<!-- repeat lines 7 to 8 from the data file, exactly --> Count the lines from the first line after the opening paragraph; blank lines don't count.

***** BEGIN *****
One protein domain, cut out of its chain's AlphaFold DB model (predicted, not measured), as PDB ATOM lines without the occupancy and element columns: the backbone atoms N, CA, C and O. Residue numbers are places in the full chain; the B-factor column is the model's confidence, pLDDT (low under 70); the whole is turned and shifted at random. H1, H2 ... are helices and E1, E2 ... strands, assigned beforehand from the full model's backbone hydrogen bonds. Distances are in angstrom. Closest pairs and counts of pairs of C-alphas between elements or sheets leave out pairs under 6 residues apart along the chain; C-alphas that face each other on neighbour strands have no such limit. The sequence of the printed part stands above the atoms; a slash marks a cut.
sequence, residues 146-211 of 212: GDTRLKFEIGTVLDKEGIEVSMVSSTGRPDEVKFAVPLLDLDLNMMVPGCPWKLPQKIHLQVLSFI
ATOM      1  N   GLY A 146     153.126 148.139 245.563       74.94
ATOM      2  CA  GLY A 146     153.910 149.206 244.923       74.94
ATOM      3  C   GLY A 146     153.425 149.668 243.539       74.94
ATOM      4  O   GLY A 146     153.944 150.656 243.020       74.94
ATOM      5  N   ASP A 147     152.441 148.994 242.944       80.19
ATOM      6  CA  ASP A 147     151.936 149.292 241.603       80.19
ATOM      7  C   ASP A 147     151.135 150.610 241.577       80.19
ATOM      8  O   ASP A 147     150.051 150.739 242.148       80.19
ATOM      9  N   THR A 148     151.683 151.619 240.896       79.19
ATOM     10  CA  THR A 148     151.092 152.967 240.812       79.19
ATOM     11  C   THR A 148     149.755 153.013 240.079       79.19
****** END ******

ATOM      6  CA  ASP A 147     151.936 149.292 241.603       80.19
ATOM      7  C   ASP A 147     151.135 150.610 241.577       80.19